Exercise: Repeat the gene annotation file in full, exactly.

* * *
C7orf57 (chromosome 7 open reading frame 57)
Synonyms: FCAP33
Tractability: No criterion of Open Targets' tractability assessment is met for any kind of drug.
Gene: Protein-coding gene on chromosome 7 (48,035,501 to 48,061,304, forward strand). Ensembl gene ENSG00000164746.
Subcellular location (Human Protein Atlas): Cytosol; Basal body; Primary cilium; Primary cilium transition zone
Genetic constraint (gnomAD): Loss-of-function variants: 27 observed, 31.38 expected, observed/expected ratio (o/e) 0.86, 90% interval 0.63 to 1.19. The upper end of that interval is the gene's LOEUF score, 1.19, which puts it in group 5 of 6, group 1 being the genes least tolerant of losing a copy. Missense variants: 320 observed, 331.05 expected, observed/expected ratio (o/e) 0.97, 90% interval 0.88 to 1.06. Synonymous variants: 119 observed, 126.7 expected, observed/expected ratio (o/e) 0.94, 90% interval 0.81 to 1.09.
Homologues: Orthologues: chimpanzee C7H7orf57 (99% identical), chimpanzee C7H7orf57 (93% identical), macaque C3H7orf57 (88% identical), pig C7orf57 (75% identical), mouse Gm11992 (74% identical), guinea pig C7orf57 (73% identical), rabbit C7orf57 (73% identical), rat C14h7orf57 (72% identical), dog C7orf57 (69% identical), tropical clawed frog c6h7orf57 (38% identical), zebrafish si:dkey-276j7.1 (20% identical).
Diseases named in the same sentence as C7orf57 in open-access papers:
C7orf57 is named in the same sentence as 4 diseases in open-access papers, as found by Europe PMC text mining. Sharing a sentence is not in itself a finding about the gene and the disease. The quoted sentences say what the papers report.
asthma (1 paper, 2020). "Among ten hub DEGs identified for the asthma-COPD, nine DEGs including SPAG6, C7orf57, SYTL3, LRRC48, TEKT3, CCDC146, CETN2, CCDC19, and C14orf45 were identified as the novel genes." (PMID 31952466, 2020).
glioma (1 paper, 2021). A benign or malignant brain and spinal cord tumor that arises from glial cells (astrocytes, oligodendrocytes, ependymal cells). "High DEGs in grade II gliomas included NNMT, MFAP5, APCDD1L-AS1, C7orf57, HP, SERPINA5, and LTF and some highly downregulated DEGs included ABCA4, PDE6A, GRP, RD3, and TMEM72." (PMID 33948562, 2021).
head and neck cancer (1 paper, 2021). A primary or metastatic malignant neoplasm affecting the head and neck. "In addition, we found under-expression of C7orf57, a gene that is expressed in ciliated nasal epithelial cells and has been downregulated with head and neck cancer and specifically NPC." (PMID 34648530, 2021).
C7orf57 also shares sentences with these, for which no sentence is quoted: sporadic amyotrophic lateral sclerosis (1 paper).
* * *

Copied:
C7orf57 (chromosome 7 open reading frame 57)
Synonyms: FCAP33
Tractability: No criterion of Open Targets' tractability assessment is met for any kind of drug.
Gene: Protein-coding gene on chromosome 7 (48,035,501 to 48,061,304, forward strand). Ensembl gene ENSG00000164746.
Subcellular location (Human Protein Atlas): Cytosol; Basal body; Primary cilium; Primary cilium transition zone
Genetic constraint (gnomAD): Loss-of-function variants: 27 observed, 31.38 expected, observed/expected ratio (o/e) 0.86, 90% interval 0.63 to 1.19. The upper end of that interval is the gene's LOEUF score, 1.19, which puts it in group 5 of 6, group 1 being the genes least tolerant of losing a copy. Missense variants: 320 observed, 331.05 expected, observed/expected ratio (o/e) 0.97, 90% interval 0.88 to 1.06. Synonymous variants: 119 observed, 126.7 expected, observed/expected ratio (o/e) 0.94, 90% interval 0.81 to 1.09.
Homologues: Orthologues: chimpanzee C7H7orf57 (99% identical), chimpanzee C7H7orf57 (93% identical), macaque C3H7orf57 (88% identical), pig C7orf57 (75% identical), mouse Gm11992 (74% identical), guinea pig C7orf57 (73% identical), rabbit C7orf57 (73% identical), rat C14h7orf57 (72% identical), dog C7orf57 (69% identical), tropical clawed frog c6h7orf57 (38% identical), zebrafish si:dkey-276j7.1 (20% identical).
Diseases named in the same sentence as C7orf57 in open-access papers:
C7orf57 is named in the same sentence as 4 diseases in open-access papers, as found by Europe PMC text mining. Sharing a sentence is not in itself a finding about the gene and the disease. The quoted sentences say what the papers report.
asthma (1 paper, 2020). "Among ten hub DEGs identified for the asthma-COPD, nine DEGs including SPAG6, C7orf57, SYTL3, LRRC48, TEKT3, CCDC146, CETN2, CCDC19, and C14orf45 were identified as the novel genes." (PMID 31952466, 2020).
glioma (1 paper, 2021). A benign or malignant brain and spinal cord tumor that arises from glial cells (astrocytes, oligodendrocytes, ependymal cells). "High DEGs in grade II gliomas included NNMT, MFAP5, APCDD1L-AS1, C7orf57, HP, SERPINA5, and LTF and some highly downregulated DEGs included ABCA4, PDE6A, GRP, RD3, and TMEM72." (PMID 33948562, 2021).
head and neck cancer (1 paper, 2021). A primary or metastatic malignant neoplasm affecting the head and neck. "In addition, we found under-expression of C7orf57, a gene that is expressed in ciliated nasal epithelial cells and has been downregulated with head and neck cancer and specifically NPC." (PMID 34648530, 2021).
C7orf57 also shares sentences with these, for which no sentence is quoted: sporadic amyotrophic lateral sclerosis (1 paper).